I’ve thought about starting a coworking space many times, because it is the brick and mortar equivalent of what I believe can change the world—a community of people with strongly aligned value systems around creation, receptivity and sharing.
But in 2014, I believe we’re quickly approaching the time when, “I opened a coworking space!” will no longer be newsworthy in the eyes of journalists. In a lot of cities, we’re already there.
As coworking spaces become more ubiquitous, grand openings are only worth a mention if there is a greater purpose behind it.
Beyond the infrastructure, why does coworking matter in 2014? How can we make it matter?
I’m facilitating a panel at this year’s Global Coworking Conference to talk about newer, more compelling narratives that coworking space owners can develop—not only to stay relevant to the media, but also to be more attractive and valuable to prospective members.
I’m looking for the bigger story—because I believe it’s not about the space; it’s about the people. It’s not about the free coffee (well, maybe that’s going too far); it’s about the community. And it’s about helping that community thrive in their work and lives—helping them live all of themselves in the world.
Also, as I am unable to not intertwine my pleasure and my purpose, I will be reporting on the absolute best food and drink I’ve experienced here. :)
Blanc Burgers: After I landed in KC late at night, I desperately needed to sink my teeth into a burger. Our Airbnb hosts recommended this insanely amazing place. Juicy, succulent and perfectly prepared, every bite is a symphony of flavors. I got the Kobe Burger, pairing it with a locally made tripel.
Their beef is 100% antibiotic- and hormone-free, from local Missouri cattle (this is ultra-important to me). The truffle fries come in a mini-shopping cart (a la “cart”!) and are a nice side to split with a companion, though they’re a bit too oily. But when you’re indulging, who cares?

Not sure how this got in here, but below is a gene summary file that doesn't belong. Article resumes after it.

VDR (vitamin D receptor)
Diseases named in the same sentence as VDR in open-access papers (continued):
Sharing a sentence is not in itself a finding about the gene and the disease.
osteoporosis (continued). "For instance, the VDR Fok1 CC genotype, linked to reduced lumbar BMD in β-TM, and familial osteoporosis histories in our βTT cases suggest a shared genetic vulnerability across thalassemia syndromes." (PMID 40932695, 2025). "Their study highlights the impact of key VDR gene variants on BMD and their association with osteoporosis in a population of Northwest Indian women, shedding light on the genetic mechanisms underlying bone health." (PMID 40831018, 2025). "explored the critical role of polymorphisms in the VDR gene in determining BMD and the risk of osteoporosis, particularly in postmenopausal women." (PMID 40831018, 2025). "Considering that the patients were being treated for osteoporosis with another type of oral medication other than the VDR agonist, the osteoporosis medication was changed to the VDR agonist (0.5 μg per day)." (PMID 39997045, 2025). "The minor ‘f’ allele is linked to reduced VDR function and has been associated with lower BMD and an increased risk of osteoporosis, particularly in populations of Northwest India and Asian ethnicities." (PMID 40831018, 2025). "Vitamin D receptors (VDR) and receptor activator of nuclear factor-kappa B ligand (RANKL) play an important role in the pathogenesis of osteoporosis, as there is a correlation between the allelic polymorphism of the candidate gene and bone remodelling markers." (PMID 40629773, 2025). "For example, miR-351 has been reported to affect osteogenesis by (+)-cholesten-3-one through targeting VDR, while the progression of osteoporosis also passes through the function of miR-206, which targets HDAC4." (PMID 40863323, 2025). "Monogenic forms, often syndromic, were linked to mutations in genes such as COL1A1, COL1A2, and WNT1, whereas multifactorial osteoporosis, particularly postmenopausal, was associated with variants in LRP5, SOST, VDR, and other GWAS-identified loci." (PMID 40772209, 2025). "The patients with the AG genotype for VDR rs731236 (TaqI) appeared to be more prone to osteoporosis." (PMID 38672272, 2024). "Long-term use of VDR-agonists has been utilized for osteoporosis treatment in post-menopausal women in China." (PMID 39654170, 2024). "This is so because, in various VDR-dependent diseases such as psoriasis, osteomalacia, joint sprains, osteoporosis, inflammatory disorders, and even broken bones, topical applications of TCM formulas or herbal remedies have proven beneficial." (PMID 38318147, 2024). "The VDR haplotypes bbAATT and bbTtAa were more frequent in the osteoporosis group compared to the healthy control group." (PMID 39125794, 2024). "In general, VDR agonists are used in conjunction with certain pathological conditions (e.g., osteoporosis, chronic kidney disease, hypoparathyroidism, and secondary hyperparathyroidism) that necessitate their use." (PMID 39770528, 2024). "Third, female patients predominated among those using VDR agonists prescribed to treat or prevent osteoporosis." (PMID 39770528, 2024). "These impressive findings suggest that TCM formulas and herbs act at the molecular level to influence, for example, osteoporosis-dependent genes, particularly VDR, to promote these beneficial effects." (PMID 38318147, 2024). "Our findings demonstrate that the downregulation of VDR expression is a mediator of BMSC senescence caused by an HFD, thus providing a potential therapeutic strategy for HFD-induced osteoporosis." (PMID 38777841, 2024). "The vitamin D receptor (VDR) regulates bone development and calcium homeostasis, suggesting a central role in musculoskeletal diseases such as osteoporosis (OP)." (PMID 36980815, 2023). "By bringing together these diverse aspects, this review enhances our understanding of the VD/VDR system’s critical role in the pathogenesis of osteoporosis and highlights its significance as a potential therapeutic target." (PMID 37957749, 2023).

Café Gratitude: Hailing from San Francisco, this vegan, organic, gluten-free, macrobiotic place is amaze-balls. I remember being unimpressed with some of their California locations, but in Kansas City, the chefs do it up right (I highly recommend the “I Am Whole” bowl with avocado). Plus, it’s a safe haven that plays music I love (Om Nama Shivaya and Teardrop played in the 10 mins I was there picking up takeout before running back to GCUC—which immediately grounded me in a way I desperately needed). When you need a break from BBQ, head here for some healthy nourishment.
The Farmhouse: The Farmhouse sources their food from a dozen local farmers from Kansas, Missouri and Iowa. And oh holy wow is it good. Their farmer salad is a must: do not I REPEAT DO NOT miss the polenta croutons. They are soft and not soft, crispy and not crispy, heaven and definitely heaven.
For an entreé, I had the preserved lemon and sorghum syrup glazed chicken with garlic grits and rosemary gravy (excellent). There’s even a vegan casserole on the menu that you can easily make gluten-free. Top quality, on the pricey side, and totally worth it.